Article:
Lighting is very important to the marine aquarium. Fish need light as they respond to ‘daylight’ as they would in the wild, coming out to search for food. Most corals need light to remain healthy, the light ‘feeds’ the zooanthellae. Not only is light needed for corals, it needs to be the correct spectrum and intensity too.
In the list of very important things that effect the success of an aquarium, the number one is the water. It must be the correct density, the correct temperature and clean. If the seawater is poor, then the success of the aquarium will be poor. Fish are not generally bothered by the light spectrum, they just react to it, coming out of their overnight hiding places. Many corals are bothered and must have the correct lighting, both spectrum and intensity.
Up until recently my aquarium has been lit by T8 fluorescent tubes, both white and blue. The blue was used to simulate dawn and dusk, coming on and going off thirty minutes or so before and after the whites. The blues stayed on all the time between ‘dawn’ and ‘dusk’. The corals were clearly happy, growing well, including those that needed to be cut (‘fragged’) which after a reasonable period slowly expanded and looked normal. So changing the lighting caused some deep thinking. Will the aquarium be as healthy and attractive?
Normally the fluorescent tubes would be changed at 6 to 9 months to ensure their output did not fall excessively. Not long ago I checked my aquarium notebook and the lights were close to one year old. How did I miss the change! One of the blue lights was certainly starting to fail, it was very pale and subdued.
LED lighting was under consideration and had been for a while. The reliability of the technology had been demonstrated by our house lights being changed to LED to reduce costs. What worried me, as with any aquarist really, was the effect on my aquarium. Also the cost of the house LED bulbs was quite high (they’ve since reduced), would the aquarium LED’s cost a small fortune?
So the next move was research. There are a lot of different makes available, which should I have? Some have the power supply unit provided with them, some not. Some have more bulbs fitted than others. There are tubes, small and large ‘plate’ units, some tubes that hang on the ends of the aquarium with adjustable brackets and some that look a little like desk lamps, clipping to the side of the aquarium and held up by a bendy tube. Then I found some that were described as a direct replacement for fluorescent tubes, both T5 and T8. I’d been very pleased with my Arcadia fluorescent tubes, or at least the effect on my aquarium. These I checked further.
I confirmed that T8 replacement LED tubes were available in the length I required. The tubes were described as ‘marine blue’ and ‘marine white’. Very difficult to choose then! I discovered that the tubes would last up to 50,000 hours. What! No more regular changing then.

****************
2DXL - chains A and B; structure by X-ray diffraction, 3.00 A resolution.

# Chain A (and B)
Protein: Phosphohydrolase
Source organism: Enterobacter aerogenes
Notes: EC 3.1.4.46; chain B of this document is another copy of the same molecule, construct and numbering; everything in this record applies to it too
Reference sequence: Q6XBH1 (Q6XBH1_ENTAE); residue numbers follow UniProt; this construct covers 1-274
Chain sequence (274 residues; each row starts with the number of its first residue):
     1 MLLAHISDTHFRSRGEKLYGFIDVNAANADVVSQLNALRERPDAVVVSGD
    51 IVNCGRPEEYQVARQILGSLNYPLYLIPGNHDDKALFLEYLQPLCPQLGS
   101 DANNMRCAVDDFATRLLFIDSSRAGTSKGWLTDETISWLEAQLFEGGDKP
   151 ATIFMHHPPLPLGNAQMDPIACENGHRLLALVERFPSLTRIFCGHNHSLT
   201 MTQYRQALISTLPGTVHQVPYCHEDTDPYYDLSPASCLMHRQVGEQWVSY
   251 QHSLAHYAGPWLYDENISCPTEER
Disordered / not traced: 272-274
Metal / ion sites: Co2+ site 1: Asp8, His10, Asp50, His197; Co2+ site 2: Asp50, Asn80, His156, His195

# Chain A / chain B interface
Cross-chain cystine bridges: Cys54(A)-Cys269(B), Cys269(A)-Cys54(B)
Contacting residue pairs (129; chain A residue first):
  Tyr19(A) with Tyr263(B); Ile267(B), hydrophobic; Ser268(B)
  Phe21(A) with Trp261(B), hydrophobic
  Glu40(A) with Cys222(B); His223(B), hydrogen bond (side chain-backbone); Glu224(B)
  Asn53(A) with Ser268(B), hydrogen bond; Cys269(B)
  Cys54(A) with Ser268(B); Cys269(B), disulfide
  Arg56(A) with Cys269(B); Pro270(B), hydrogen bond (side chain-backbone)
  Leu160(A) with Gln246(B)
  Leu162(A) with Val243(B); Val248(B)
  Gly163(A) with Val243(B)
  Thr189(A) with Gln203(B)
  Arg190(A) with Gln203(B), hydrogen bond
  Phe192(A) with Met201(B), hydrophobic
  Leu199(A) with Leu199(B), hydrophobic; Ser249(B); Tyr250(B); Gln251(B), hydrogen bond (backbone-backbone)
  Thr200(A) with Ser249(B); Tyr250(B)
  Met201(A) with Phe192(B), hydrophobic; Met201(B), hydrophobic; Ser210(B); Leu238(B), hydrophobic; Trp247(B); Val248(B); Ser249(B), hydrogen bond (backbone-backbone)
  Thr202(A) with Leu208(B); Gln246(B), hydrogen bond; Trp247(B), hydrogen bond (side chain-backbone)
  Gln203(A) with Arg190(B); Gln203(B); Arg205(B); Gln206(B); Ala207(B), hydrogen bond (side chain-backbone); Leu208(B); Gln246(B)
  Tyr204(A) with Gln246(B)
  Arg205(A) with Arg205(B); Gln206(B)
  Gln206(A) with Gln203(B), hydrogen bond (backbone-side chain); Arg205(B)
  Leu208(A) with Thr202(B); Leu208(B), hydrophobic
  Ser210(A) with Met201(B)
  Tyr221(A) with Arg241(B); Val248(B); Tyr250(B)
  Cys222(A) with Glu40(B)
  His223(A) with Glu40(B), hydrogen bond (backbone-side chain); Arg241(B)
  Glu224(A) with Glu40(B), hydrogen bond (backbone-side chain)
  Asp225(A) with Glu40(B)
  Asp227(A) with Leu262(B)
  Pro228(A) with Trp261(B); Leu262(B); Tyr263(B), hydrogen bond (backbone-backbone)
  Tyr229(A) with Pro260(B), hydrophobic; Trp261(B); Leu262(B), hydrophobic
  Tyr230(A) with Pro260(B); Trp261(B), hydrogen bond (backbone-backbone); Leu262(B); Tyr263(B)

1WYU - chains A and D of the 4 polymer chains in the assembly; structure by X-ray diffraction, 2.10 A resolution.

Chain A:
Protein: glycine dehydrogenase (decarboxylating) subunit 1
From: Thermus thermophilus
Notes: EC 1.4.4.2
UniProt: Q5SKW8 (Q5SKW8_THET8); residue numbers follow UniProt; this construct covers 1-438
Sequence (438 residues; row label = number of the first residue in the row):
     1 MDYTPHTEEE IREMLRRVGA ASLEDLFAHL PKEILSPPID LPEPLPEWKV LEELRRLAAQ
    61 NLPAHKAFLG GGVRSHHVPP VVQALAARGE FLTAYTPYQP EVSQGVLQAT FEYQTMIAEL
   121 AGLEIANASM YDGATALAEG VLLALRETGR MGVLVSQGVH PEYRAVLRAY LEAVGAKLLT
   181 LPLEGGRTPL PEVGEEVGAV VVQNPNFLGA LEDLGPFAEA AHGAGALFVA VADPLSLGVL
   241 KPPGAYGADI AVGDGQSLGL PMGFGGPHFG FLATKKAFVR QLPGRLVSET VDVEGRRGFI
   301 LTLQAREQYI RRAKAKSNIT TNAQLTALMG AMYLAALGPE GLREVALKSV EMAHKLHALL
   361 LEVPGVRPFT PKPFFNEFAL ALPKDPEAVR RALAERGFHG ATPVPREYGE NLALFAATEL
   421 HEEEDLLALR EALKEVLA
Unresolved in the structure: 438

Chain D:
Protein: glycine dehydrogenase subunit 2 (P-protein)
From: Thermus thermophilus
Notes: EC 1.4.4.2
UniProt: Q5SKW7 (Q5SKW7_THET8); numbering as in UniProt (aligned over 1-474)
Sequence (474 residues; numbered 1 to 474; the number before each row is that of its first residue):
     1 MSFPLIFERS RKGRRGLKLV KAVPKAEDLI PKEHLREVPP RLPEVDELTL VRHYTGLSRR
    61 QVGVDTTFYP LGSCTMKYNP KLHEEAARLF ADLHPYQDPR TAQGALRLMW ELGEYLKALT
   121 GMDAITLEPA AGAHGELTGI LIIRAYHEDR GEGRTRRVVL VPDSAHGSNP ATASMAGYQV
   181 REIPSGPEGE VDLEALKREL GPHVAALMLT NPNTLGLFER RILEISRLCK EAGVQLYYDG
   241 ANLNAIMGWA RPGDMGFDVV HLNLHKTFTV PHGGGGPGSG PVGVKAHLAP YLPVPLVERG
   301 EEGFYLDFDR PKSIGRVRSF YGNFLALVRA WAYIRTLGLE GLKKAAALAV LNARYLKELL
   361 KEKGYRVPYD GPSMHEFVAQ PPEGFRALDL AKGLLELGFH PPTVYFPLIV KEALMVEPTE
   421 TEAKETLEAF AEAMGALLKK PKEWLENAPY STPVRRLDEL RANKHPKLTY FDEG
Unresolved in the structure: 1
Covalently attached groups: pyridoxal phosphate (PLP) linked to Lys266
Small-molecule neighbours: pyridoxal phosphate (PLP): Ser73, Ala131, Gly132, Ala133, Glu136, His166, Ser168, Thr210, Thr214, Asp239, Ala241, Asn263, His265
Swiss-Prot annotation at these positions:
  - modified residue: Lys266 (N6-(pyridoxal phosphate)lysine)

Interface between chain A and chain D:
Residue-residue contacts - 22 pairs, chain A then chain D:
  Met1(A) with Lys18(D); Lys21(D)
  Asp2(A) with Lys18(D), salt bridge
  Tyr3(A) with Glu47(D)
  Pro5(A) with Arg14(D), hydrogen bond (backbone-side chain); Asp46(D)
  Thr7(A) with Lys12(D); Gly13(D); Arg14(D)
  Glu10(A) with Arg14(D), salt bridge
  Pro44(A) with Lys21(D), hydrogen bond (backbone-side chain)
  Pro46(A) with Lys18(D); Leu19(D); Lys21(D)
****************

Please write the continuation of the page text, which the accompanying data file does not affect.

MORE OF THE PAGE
The tubes arrived and I fitted them, very easy. The blue tubes and white tubes run through separate timers from separate power units. When the switch was flicked the whites came on straightaway, but the blues didn’t. There has to be something, I thought, but I couldn’t trace a fault. I tried the power unit with one of the removed fluorescent tubes, it didn’t work. So I obtained a new power unit and all was well. Why that power unit failed I don’t know!
The tubes have been on the aquarium for a good while now and they operate as expected. The tubes have lights down one side only (completely understandable!) and need to be positioned with the lights pointing down. I found that it was possible for them to move slightly out of position when I moved the support to which they are attached in order to complete maintenance. To make life a little bit easier I put a small white paint blob on the very top of the tube end fittings so a quick check would confirm the tube positions. Really advanced technicality that.
I had vaguely hoped that front glass algae, which has never been a major problem, would be reduced with the new lights, especially as I had pointed the line of lights on the front tube slightly away from the glass. No, the glass needs cleaning as normal. Not a big deal.
The LED lights are a bit brighter than the previous fluorescents and make the aquarium look very good, outline definition seems a little sharper. The fish look as lovely as ever and the corals are expanded and clearly happy. I’m happy too as the aquarium is good, and as said the tubes last up to 50,000 hours and the electric running costs are lower. Thumbs up!
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